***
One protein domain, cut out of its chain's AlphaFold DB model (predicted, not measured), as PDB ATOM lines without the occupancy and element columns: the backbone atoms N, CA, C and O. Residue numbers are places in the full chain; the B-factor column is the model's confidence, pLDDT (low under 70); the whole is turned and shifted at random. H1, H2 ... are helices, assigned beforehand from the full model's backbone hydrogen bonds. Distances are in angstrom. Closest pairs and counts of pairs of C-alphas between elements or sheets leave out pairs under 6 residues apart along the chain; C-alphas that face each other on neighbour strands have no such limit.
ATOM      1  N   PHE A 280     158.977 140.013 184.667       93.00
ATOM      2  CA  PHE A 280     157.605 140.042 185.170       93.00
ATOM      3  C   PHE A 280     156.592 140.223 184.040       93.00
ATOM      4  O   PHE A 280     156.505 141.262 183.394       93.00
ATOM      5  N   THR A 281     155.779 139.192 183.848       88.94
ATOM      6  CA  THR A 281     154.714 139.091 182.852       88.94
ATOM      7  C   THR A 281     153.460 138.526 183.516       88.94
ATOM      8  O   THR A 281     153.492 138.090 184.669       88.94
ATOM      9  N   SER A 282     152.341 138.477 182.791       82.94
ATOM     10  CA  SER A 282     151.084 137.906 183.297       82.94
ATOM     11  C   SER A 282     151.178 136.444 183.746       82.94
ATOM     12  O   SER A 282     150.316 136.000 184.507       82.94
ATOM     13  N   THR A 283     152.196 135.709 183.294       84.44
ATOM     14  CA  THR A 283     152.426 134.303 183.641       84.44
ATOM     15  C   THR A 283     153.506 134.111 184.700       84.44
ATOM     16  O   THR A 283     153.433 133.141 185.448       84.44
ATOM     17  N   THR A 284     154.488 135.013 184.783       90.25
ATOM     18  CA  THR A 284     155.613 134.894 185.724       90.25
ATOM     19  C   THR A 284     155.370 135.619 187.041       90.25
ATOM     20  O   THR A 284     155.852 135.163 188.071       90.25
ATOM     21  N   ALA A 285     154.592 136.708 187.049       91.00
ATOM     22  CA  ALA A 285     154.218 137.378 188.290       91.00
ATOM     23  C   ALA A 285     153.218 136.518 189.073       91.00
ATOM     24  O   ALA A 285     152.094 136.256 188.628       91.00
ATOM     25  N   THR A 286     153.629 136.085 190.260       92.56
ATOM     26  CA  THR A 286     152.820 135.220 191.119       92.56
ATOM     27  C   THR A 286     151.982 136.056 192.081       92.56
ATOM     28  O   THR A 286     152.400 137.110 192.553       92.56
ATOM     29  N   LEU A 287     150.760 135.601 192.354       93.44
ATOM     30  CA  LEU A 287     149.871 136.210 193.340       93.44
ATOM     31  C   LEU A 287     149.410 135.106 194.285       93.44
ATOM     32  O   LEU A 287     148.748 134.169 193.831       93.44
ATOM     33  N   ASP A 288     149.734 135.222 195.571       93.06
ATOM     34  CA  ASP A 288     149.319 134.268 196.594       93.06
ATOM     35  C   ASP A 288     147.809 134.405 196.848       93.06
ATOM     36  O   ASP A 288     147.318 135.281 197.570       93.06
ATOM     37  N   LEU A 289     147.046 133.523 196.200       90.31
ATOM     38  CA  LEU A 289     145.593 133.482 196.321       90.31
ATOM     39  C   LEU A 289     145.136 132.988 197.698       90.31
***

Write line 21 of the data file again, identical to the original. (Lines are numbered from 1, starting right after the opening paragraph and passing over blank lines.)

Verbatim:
ATOM     21  N   ALA A 285     154.592 136.708 187.049       91.00